Another official predicted that much of the coming week -- following the secretary general's return on Tuesday -- will be devoted to assessing the results of his trip. If so, that would apparently delay any U.S. strike -- named "Desert Thunder" by military planners -- until at least the end of this week. And it could avert an attack altogether.

"Very few people think [Annan] will come back with something black or white; it will very likely be some shade of gray," said one senior administration official. "The question is what do we do to turn gray areas into something that is either black or white."

Yesterday's White House meetings, like others over the past week, also focused heavily on what would follow the planned air campaign. Among the options, officials said, is an expansion of the "no-fly-zones" in northern and southern Iraq to the entire country, with a threat to leave these restrictions in place indefinitely unless Saddam Hussein lets weapons inspectors resume their work.

Among the others present at the meeting with Clinton were Secretary of State Madeleine K. Albright, Defense Secretary William S. Cohen, Ambassador to the United Nations Bill Richardson and deputy national security adviser James B. Steinberg.

Senior U.S. officials also said Clinton has been discussing ways to increase support for Iraqi exile groups to encourage an eventual overthrow of the Baghdad regime. "Our posture does not have to be passive" toward Saddam Hussein in the wake of an attack, a senior administration official said.

The Annan mission has presented a dilemma for the Clinton administration. Among their fears, senior officials said, is that the secretary general would return with a proposal that looks reasonable to many nations -- diluting international support for confronting Baghdad -- but still falls short of U.S. demands. In addition, administration officials feel their credibility at home and abroad is on the line; a similar crisis over weapons inspections last fall was resolved through a diplomatic deal that Saddam Hussein quickly defied.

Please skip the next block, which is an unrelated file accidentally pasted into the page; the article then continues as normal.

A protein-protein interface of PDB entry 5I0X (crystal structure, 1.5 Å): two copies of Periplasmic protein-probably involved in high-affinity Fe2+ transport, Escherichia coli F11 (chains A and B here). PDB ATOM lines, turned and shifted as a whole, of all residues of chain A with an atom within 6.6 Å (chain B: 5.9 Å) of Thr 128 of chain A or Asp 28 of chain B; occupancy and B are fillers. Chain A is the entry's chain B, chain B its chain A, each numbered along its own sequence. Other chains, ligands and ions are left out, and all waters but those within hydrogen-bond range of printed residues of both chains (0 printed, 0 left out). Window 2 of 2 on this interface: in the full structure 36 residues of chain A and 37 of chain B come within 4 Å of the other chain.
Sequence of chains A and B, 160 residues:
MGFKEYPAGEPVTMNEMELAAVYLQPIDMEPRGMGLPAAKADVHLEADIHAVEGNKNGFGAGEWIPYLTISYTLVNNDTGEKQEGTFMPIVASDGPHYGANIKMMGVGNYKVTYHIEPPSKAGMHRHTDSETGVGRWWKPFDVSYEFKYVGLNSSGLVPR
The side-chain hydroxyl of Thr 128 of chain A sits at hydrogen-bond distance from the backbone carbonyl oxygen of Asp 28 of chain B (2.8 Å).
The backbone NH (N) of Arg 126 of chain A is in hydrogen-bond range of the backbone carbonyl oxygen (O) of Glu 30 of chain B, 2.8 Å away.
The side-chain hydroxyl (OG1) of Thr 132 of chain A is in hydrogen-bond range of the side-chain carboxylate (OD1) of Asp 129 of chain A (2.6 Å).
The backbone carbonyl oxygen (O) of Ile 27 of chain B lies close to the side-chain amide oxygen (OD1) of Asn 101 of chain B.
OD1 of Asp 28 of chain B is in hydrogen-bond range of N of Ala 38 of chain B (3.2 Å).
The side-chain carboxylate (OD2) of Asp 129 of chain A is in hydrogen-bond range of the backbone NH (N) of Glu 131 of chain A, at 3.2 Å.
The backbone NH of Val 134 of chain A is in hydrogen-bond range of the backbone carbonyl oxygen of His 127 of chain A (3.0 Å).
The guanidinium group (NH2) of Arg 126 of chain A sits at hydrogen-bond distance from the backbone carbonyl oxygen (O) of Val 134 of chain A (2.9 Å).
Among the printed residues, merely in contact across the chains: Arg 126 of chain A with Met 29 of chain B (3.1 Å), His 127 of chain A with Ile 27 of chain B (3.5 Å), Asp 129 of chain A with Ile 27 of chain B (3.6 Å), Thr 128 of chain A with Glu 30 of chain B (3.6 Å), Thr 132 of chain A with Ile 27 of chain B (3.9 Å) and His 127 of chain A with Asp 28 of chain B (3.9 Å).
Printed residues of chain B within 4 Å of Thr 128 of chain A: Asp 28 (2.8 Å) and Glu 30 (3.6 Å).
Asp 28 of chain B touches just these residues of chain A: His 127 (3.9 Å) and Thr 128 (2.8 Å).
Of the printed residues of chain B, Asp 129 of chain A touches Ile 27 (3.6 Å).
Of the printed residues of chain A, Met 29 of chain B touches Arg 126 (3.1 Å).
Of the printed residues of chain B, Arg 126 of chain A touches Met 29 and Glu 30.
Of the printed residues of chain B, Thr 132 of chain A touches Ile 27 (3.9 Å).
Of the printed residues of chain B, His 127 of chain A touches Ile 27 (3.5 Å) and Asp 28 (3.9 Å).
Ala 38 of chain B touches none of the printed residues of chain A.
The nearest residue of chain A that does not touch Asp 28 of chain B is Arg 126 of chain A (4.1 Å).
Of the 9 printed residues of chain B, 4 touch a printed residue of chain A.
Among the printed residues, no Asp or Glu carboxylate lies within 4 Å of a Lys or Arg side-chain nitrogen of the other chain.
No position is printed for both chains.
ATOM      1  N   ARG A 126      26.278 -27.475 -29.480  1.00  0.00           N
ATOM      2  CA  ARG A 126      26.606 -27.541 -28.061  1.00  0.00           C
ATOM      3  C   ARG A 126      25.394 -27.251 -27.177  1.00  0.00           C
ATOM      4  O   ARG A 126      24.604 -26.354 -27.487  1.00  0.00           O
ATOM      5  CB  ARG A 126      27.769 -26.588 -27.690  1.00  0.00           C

"We're not in the souk," said one of the president's most senior advisers, referring to the open-air markets common in the Middle East. "We're on an aircraft carrier. . . . We're not in a bargaining posture. [Saddam Hussein] has to comply with the international community."

Even so, Clinton and other senior administration officials in conversations with Annan this week gave him at least some room to bargain in Baghdad.

Administration officials have said they would be willing to let UNSCOM inspectors be accompanied by diplomats. Those diplomats would be appointed by Annan and would effectively serve as chaperones.

In addition, a senior administration official said, Clinton would be willing to put some very limited areas of Saddam Hussein's palaces off-limits to inspections -- so long as the restrictions applied unambiguously to his living quarters, and not the vast adjacent compounds where weapons caches or important documents may be stored. The idea, this official said, is to blunt Saddam Hussein's argument to other nations that the United States is more interested in violating his personal privacy than in finding biological, chemical or nuclear weapons programs.

Annan yesterday did not elaborate on the written document he expects his Baghdad meetings to produce, but it would presumably spell out the conditions he discussed with U.S. officials before leaving. Such a proposal would be debated by the Security Council upon his return.

Berger said the administration does not have reliable information on the progress of Annan's ongoing talks.

Harris reported from Washington, Lancaster from Baghdad. Staff writer Dan Balz contributed to this report.

© Copyright 1998 The Washington Post Company